The China Bears Are WrongShaun Rein
China may have passed Japan as the world's second-largest economy in August, but that hasn't stopped bearish analysts from forecasting hard times for the Chinese economy. Such skeptics as short-seller Jim Chanos warned earlier this year that China's real estate bubble is a thousand times worse than Dubai's. Former Morgan Stanley economist Andy Xie has argued that China is in a real estate bubble because 25 percent to 30 percent of the country's homes are vacant and the typical consumer has to work a full year to be able to afford a closet. And Businessweek.com columnist John Lee argues that China has become ever-more reliant on an unsustainable economic model built on exports.
They're not the only ones who have been sounding off on China in pessimistic tones. The mantra of these China bears is that the world's second-largest economy is set for a massive slowdown, at best—and an explosion, at worst. Either way, the rest of the world had better watch out, the argument goes.
Most of the bears' logic simply does not hold up to even basic scrutiny. First, the argument made by Xie about high prices relative to average salaries and empty units does not make economic sense. Vacant units are not a problem if they have been sold to consumers who can afford them and are not held by developers who need to sell in order to pay back their loans. China's real estate developers are not sitting on empty units; they've sold to consumers who hold onto them as investments, much as many investors buy gold bars. Holding these units would be a problem if the investors were overleveraged, as in the U.S. before the crash, when even subprime borrowers could buy multiple houses at zero percent down. That's not what's going in China, where home buyers must pay 30 percent up front if they want to take out a mortgage on their first home, and 50 percent if it's their second. In Beijing, a full 60 percent of second homes are completely paid for up front.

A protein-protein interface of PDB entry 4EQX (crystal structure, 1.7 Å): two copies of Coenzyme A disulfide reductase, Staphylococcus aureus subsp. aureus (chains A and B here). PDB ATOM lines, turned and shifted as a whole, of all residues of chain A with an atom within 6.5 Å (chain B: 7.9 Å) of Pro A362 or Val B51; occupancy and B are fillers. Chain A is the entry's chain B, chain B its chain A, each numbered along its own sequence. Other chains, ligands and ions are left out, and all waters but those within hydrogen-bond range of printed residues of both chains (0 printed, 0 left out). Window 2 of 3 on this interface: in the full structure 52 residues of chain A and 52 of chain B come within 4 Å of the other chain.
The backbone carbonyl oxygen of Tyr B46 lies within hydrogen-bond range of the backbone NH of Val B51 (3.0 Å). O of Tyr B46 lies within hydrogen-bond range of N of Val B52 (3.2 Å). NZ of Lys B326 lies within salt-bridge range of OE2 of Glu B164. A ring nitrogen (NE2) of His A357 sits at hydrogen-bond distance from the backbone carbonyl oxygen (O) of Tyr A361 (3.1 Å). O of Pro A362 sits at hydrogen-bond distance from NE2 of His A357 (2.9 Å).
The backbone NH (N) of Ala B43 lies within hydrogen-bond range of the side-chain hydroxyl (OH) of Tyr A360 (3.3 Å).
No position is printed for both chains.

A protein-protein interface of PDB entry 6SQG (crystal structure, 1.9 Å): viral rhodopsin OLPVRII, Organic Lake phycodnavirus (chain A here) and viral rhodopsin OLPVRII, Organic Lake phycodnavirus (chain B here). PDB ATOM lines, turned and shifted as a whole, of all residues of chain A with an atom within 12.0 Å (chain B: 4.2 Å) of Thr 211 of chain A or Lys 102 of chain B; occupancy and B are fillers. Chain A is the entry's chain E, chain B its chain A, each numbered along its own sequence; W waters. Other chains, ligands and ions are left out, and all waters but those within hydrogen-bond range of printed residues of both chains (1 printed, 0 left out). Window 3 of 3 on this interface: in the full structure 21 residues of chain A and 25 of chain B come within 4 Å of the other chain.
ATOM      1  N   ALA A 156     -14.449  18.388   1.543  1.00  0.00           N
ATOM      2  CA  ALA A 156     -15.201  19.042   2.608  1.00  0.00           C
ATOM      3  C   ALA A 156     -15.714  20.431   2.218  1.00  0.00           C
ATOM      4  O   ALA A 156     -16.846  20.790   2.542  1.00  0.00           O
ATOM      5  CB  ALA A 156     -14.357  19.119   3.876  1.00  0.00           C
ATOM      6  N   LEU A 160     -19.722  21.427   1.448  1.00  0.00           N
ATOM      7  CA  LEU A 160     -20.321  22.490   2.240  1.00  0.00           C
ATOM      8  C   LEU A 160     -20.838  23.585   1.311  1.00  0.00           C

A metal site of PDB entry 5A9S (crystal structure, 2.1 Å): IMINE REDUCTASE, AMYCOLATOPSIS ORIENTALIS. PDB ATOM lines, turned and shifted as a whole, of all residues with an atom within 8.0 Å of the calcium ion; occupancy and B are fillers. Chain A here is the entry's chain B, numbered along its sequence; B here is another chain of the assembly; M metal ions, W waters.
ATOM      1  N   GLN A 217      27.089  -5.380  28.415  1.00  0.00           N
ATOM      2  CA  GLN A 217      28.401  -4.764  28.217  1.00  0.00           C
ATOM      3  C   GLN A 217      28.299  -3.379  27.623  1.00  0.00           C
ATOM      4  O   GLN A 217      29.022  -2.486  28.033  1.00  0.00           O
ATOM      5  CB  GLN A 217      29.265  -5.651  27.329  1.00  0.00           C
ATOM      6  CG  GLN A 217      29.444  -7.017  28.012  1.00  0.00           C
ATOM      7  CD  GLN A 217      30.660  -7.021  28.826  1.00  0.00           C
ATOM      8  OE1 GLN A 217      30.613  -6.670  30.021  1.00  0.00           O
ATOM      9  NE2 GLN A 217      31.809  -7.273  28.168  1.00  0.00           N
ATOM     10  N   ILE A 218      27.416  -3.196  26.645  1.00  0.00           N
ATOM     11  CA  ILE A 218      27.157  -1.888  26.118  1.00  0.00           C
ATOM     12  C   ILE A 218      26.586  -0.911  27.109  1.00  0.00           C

In other words, the people buying homes can afford them. They are not overleveraged. Even if prices drop 20 percent, as they might, the fall won't threaten China's economic stability because there won't be panic selling. Mortgages won't go underwater and investors will still pay back their loans.
Soft landing is well under way
Moreover, it does not matter much from an economic risk standpoint if prices are too high for everyday Chinese. Certainly having adequate housing for low-income Chinese is important to preserve social stability, but that is a different problem altogether. As we think about the Chinese economy, what is important is whether the people who buy homes can afford them. Yes, they can.
Want proof that strict real estate policies implemented earlier this year are working to create a soft landing? Sales have plummeted—sales volumes last month dropped 70 percent year-on-year in the 15 biggest markets—but prices remained stable. That is hardly the sound of a bubble popping.
In commercial real estate, the bears are right: There is cause for concern. Last year many local governments established real estate arms that took out loans from big state-owned banks such as Bank of China and ICBC to get liquidity into the system because they cannot issue debt the way cities in the U.S. do. Nonperforming loans will definitely rise as a result. Investors should be wary.